by JENNY RUTH
Photography by WILLIAM C. CRAWFORD
Burning garbage is not illegal around here. I checked. It’s not illegal in most of the county, unless you live in a town where garbage removal is a municipal service.
by ASHIA AJANI
The slopes and nicks of Denver seem to change almost imperceptibly. A catfish joint goes out of business. A neighborhood-run gardening initiative is abandoned and overrun with weeds and empty beer cans. Rent goes up seventy-five dollars. Then another hundred. Then another.
by KELLY GARRIOTT WAITE
Blind Cat sleeps on a rust-colored cushion in a wicker chair in the sunroom. He's on his side, his straight orange back facing me, his face steeping in the sunshine that streams in through the windows.
by CHRISTOPHER JOHNSON
When I was in my thirties, I was an Angry Young Man. I was wrathful, irate, mad, sore as a crab, waxy, hot under the collar, raging, fiery, wrought-up, fuming, foaming, in a red-hot passion, in a pucker, in a huff, in high dudgeon, infuriated, furious, hopping mad, rabid, foaming at the mouth.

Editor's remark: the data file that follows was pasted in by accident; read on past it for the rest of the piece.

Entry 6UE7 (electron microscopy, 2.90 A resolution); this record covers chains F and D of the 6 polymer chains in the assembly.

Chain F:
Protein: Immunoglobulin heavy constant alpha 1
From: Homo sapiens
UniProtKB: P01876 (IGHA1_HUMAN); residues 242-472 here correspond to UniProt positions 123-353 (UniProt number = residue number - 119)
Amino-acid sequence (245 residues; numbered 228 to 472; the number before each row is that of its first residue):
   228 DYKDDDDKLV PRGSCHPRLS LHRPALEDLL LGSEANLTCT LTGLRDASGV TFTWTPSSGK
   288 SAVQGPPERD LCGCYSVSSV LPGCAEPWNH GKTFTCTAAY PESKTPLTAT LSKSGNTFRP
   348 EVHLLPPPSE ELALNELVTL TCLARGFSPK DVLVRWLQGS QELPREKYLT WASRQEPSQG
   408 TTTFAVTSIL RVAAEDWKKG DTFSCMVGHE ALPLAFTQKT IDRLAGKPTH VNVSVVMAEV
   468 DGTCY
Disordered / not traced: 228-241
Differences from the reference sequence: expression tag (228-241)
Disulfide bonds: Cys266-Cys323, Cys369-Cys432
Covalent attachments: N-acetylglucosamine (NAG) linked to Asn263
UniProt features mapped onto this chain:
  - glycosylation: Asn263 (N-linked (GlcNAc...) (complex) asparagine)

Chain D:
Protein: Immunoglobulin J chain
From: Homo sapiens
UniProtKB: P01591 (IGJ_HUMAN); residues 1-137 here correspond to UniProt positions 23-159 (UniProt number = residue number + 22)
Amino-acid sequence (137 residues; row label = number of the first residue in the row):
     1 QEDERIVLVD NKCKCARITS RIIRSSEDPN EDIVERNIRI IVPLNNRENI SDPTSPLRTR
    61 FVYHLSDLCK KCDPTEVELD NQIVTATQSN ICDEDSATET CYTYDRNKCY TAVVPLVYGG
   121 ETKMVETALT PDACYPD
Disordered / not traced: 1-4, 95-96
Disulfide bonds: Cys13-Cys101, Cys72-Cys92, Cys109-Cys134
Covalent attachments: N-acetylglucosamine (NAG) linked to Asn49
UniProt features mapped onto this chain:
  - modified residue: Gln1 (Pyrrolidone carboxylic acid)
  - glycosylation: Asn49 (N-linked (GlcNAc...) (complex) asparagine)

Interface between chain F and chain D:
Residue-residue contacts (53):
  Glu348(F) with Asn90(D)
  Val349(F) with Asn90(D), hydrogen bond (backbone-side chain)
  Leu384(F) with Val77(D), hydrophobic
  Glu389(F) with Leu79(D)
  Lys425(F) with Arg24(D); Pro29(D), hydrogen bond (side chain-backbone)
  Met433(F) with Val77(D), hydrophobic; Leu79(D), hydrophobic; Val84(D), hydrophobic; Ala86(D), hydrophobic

by CANDACE R. CRAIG
What Faustian bargain was made to set a river ablaze? How apocalyptic it must’ve seemed in the children’s eyes. But it didn’t often strike their parents this way. For most, this was the price of industry . . .
by REBECCA BEVANS
And I, small being caught in this woolly mess, retreated further into myself, until I was a speck within the body of a girl who was still somehow crouched in lightning position on a sleeping mat inside a flimsy tent at the bottom of Tin Cup Pass.
by SEAN PRENTISS
Each one of us shouting our two-minute notice, each crying what
we most want from that other world [a bacon cheese burger] [a
hot shower] [a swim in a river] [a long night’s sleep] [a boy- or
girlfriend nearby] until this cacophony of quitting fills the air
& steals, for one moment, all our savage fatigue.
by EMILY K. MICHAEL
In darkness, the audience rises, applauding the last performance of the evening. Before I can bang my hands together with wild abandon, I slide my guide dog’s leash back over my arm,into the crook of my elbow. My companion rises from his prone position and assumes a dignified sit, scanning from left to right. He recognizes the applause as a signal for our imminent departure.
by NICHOLAS LITTMAN
When I stepped into a commercial maple forest for the first time, I thought I had come into the wrong place. The maples were there—gray and leafless in their winter drab—but it was what stretched over the snow between them—the miles of black and blue plastic—that made me uneasy. It wasn’t their ugly straight lines or their artificial tautness that unsettled me. It was the idea of what they were replacing.